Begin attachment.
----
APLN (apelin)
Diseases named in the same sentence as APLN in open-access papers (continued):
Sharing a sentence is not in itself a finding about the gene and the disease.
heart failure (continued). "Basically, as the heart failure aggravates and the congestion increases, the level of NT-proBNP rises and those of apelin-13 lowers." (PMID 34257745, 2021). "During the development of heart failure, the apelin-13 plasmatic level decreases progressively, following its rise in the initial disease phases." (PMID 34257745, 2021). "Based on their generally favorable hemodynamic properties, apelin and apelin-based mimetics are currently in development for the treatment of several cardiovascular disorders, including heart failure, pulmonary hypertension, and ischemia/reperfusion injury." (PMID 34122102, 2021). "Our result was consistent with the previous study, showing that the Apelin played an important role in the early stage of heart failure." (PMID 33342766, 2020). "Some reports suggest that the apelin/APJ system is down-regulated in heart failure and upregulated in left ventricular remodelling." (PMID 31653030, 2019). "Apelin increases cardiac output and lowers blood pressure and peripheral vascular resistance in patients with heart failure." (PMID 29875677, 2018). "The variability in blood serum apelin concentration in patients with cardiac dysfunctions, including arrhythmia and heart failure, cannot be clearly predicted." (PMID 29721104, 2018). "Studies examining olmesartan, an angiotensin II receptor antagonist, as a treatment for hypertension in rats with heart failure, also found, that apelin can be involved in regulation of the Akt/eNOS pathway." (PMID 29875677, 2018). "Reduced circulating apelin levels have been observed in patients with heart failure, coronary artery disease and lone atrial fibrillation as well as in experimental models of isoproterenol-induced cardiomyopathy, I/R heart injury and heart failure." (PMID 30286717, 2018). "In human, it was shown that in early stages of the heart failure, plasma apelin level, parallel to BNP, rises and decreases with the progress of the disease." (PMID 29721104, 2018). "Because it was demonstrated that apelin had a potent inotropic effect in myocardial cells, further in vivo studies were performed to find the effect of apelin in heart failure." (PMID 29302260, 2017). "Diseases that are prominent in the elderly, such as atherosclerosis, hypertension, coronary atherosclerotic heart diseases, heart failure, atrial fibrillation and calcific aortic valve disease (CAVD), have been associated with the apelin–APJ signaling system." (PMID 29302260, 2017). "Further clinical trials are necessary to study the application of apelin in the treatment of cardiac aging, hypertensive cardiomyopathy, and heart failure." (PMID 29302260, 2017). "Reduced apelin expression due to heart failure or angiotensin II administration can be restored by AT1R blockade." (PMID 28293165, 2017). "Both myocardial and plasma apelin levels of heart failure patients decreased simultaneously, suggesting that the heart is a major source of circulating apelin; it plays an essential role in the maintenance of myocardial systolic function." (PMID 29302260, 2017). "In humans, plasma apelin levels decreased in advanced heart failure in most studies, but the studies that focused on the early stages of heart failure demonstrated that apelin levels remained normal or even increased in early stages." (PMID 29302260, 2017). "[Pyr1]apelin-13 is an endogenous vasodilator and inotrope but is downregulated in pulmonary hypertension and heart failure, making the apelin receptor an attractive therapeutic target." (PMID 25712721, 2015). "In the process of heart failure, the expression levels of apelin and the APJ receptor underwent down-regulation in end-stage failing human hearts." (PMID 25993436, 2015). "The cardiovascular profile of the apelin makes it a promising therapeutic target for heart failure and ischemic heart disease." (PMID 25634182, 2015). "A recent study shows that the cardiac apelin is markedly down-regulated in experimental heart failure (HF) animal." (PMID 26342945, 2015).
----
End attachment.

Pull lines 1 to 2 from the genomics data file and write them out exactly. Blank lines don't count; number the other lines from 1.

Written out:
APLN (apelin)
Diseases named in the same sentence as APLN in open-access papers (continued):